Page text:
Species accounts

CONSERVATION STATUS

Listed as Vulnerable due to habitat loss.

SIGNIFICANCE TO HUMANS None known. ♦

SUBFAMILY

Galidiinae

TAXONOMY

Galidia elegans Geoffroy, 1837, Madagascar.

OTHER COMMON NAMES French: Galidie élégante; German: Ringelschwanzmungo; Spanish: Mangosta de cola anillada; Malagasy: Vontsira mena.

PHYSICAL CHARACTERISTICS

Body length 11.8 in (30 cm); tail 8.3 in (21 cm); weight 2 lb (900 g). Fur is soft russet-brown. Tail has five or six black rings.

DISTRIBUTION

Northern, eastern, and west-central Madagascar. HABITAT

Lives in humid forests. BEHAVIOR

Diurnal. Living in pairs or small family groups lead by female. FEEDING ECOLOGY AND DIET

Diet consists of small mammals, birds, frogs, reptiles, aquatic invertebrates, fish, insects, and millipedes.

REPRODUCTIVE BIOLOGY

Monogamous. One young is born, fully furred, with eyes closed. Mature at one year.

Fossa

Cryptoprocta ferox

SUBFAMILY

Galidiinae

TAXONOMY

Cryptoprocta ferox Bennett, 1833, Madagascar. OTHER COMMON NAMES

Malagasy: Fosa; French: Fousa; German: Frettkatze; Spanish: Fossa gatuno.

PHYSICAL CHARACTERISTICS

Largest herpestid, 5-6.6 ft (1.5-2 m) with tail. Weight 15.4-26.5 lb (7-12 kg). Coat is reddish brown. Slender body and short legs, square muzzle and round ears. Canines and car-nassials are well developed.

DISTRIBUTION

All of Madagascar except High Plateaux. HABITAT

Lives in forest and woodland.

BEHAVIOR

Crepuscular and nocturnal, solitary. Lives in the trees and on the ground.

FEEDING ECOLOGY AND DIET

Diet includes lemurs, small mammals, birds, reptiles, amphibians, and insects.

REPRODUCTIVE BIOLOGY

Polygamous. Females have one litter per year of two to four young born November to January. Weaning at 4.5 months. Adulthood reached at three years.

CONSERVATION STATUS

Listed as Endangered due to habitat loss and human persecution.

SIGNIFICANCE TO HUMANS None known. ♦

Small Indian mongoose

Herpestes javanicus

SUBFAMILY

Herpestinae

TAXONOMY

Herpestes javanicus (Geoffroy, 1818), Java. OTHER COMMON NAMES

English: Javan gold-spotted mongoose; French: Petite mangouste indienne; German: Indien Goldstaub-Manguste; Spanish: Mangosta javanés.

PHYSICAL CHARACTERISTICS

Body length 15.4 in (39 cm); tail 10.2 in (26 cm); weight 1.8 lb (800 g). Coat is brown to reddish brown, speckled with black and gray hair tips.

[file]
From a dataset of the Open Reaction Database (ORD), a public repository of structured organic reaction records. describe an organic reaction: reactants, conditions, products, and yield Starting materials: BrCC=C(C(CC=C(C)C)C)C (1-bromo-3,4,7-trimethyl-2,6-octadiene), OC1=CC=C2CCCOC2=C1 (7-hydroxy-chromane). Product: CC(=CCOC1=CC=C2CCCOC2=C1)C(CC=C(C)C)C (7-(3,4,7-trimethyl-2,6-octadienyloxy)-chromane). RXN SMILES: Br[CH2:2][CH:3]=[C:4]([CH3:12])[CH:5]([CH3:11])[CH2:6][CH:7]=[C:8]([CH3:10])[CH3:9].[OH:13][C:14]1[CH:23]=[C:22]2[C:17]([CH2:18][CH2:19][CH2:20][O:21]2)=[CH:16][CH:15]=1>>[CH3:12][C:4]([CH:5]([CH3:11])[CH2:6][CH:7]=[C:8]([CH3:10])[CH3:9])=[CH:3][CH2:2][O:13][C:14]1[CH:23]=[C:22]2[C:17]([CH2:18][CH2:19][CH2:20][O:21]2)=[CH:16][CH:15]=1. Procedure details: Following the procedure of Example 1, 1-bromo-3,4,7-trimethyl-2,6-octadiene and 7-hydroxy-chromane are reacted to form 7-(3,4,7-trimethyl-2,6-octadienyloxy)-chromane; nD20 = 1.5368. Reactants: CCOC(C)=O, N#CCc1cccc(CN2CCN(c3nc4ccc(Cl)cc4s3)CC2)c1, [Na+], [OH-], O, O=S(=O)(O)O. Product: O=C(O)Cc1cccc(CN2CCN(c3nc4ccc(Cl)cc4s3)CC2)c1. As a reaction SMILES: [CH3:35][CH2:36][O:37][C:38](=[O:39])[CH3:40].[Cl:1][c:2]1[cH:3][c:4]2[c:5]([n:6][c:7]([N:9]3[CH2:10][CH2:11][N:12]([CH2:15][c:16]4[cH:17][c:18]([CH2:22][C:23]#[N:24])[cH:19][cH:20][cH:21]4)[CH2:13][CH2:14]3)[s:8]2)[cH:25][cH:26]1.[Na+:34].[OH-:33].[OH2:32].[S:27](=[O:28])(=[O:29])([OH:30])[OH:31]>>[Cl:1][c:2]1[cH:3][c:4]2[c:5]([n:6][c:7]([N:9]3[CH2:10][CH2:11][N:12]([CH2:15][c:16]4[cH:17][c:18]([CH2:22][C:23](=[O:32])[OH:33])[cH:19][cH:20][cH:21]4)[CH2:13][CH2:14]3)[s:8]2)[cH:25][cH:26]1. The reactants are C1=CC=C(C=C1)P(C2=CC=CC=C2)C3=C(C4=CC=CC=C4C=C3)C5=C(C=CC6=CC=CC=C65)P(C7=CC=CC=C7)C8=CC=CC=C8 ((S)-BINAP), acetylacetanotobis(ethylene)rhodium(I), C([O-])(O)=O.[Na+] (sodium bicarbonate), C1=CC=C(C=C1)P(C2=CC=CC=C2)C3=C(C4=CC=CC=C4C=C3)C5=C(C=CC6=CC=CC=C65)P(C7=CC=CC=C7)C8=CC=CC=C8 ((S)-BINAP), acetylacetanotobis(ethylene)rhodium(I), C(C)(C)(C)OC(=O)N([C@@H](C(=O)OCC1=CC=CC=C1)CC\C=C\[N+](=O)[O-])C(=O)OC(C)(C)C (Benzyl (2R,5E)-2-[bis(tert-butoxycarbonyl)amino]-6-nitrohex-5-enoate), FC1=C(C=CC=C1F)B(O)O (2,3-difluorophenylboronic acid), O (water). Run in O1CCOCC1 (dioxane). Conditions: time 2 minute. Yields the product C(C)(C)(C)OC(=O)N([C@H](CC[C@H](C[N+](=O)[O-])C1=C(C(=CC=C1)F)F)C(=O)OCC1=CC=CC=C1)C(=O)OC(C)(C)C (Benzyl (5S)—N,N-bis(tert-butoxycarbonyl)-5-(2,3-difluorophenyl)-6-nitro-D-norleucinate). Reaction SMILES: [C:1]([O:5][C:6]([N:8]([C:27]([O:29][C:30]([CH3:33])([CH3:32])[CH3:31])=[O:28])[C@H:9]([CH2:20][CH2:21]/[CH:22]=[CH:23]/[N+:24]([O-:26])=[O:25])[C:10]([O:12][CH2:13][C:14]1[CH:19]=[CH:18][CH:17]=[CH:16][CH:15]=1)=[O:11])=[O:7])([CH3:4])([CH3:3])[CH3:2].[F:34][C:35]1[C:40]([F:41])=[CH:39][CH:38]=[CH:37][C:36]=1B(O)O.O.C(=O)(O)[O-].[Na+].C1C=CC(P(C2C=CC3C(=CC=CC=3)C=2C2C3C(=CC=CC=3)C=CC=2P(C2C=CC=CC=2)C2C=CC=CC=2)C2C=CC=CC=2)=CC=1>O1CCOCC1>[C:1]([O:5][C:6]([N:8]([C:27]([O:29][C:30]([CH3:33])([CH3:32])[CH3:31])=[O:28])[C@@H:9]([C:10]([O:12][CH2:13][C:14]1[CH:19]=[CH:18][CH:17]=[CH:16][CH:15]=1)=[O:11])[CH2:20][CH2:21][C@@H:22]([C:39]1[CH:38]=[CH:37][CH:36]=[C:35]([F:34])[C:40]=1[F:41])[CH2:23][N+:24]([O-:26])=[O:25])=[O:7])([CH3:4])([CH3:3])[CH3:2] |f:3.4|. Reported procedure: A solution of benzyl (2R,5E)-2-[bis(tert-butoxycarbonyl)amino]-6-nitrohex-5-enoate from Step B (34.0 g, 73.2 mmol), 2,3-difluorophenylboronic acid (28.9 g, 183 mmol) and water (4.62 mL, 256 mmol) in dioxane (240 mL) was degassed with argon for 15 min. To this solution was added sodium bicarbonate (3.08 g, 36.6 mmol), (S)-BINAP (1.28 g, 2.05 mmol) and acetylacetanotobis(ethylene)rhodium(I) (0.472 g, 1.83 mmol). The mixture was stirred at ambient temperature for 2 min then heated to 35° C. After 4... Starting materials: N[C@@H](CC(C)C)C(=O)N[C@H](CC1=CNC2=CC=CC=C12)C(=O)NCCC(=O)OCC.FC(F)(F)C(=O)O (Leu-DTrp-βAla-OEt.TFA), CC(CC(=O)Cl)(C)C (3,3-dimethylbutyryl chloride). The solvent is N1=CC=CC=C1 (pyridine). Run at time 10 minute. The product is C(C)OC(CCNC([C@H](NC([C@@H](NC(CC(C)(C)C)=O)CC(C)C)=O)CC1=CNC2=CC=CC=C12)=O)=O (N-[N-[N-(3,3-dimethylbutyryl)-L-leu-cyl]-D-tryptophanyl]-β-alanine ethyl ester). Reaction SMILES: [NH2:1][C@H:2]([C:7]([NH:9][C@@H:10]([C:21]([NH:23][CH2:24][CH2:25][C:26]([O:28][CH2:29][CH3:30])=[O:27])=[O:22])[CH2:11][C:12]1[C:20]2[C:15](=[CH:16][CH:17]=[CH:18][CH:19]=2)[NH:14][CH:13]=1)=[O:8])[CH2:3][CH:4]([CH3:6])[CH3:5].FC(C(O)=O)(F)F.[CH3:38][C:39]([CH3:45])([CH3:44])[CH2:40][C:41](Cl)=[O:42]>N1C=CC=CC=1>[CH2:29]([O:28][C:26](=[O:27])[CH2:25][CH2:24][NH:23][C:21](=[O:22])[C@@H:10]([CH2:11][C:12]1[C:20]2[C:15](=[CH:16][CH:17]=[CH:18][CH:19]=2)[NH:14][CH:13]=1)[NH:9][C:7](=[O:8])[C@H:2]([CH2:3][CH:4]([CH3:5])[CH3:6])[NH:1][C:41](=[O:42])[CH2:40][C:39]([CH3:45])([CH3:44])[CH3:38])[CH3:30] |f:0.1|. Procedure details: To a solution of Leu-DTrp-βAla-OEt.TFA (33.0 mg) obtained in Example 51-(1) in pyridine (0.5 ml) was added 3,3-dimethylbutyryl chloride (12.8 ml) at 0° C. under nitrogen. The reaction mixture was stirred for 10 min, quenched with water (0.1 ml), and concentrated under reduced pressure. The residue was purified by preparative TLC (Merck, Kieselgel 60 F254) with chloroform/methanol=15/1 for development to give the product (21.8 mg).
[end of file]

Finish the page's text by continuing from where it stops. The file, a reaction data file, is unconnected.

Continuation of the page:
DISTRIBUTION

Malayan and Indo-Chinese Peninsulas, Sumatra, Java. Introduced to West Indies, Hawaiian Islands, Fiji, Comores, Costa Rica, Japan, and Mauritius.

HABITAT

Habitat generalist. Found in arid plains to wet tropical forests.

BEHAVIOR

Diurnal and solitary. Home ranges are 0.62 mile (1 km) wide. FEEDING ECOLOGY AND DIET

Feeds on invertebrates, birds, rodents, and reptiles, including venomous snakes.

REPRODUCTIVE BIOLOGY

Females reproductive as early as 10 weeks. Breed two or three times per year. Litter of two to four young weaned in one month. Mating system is not known.

CONSERVATION STATUS

Not threatened.

SIGNIFICANCE TO HUMANS

Where introduced, responsible for extinction of several endemic island species, killing of poultry, and the spread of rabies. Estimated to cause $50 million in damage every year in Puerto Rico and the Hawaiian Islands alone. ♦

Dwarf mongoose

Helogale parvula

SUBFAMILY

Mugotinae

TAXONOMY

Helogale parvula (Sundevall, 1846), South Africa. OTHER COMMON NAMES

Swahili: Kitafe; French: Mangouste nain; German: Zwergichneumon; Spanish: Mangosta enana.

PHYSICAL CHARACTERISTICS

Body length 7-11 in (18-28 cm); tail 5.5-7.5 in (14-19 cm); weight 7-10 oz (200-300 g). Grizzled fur is reddish brown. Adults have juvenile features, including a short muzzle and large head.

DISTRIBUTION

Ethiopia to Angola and eastern South Africa. HABITAT

Lives in dry savanna and woodland. BEHAVIOR

Diurnal and highly social. Group is led by matriarch. FEEDING ECOLOGY AND DIET

Eats mostly insects, and other arthropods, but some small vertebrates are consumed.

REPRODUCTIVE BIOLOGY

Monogamous, only alpha pair breed. Cooperative care of young by group members. Up to three litters per year, each up to six young.

CONSERVATION STATUS Not threatened.

SIGNIFICANCE TO HUMANS None known. ♦

Liberian mongoose

Liberiictis kuhni

SUBFAMILY

Mungotinae

TAXONOMY

Liberiictis kuhni Hayman, 1958, Liberia. OTHER COMMON NAMES

French: Mangouste de Liberia; German: Liberia-kusimanse; Spanish: Mangosta de Liberia.

PHYSICAL CHARACTERISTICS

Body length 15.7-17.7 in (40-45 cm); tail 7-8.7 in (18-22 cm); weight 4.4-5 lb (2-2.3 kg). Coarse brown coat with grizzled, stiff guard hairs. Black stripe on neck. Tapering tail. Snout is long and mobile, extending beyond lower lip.

DISTRIBUTION

Liberia, western Ivory Coast, and southern Guinea. HABITAT

Found in riverine and swamp forest. BEHAVIOR

Diurnal. Living in small family groups of four to eight individuals.

FEEDING ECOLOGY AND DIET

Specialist on large burrowing earthworms and other soft invertebrates.

REPRODUCTIVE BIOLOGY

Breeding thought to occur during the rainy season (May-September) during peak earthworm availability. Mating system is not known.

CONSERVATION STATUS

Listed as Endangered due to habitat degradation and hunting pressures.

SIGNIFICANCE TO HUMANS Subject to hunting for bushmeat. ♦

Common name /

Scientific name/

Physical

Habitat and

Conservation

Other common names

characteristics

behavior

Distribution

Diet

status

Narrow-striped mongoose

Small mongoose with gray grizzled coat.

Diurnal and group living.

Very restricted. Forested Insects, beetle larvae, and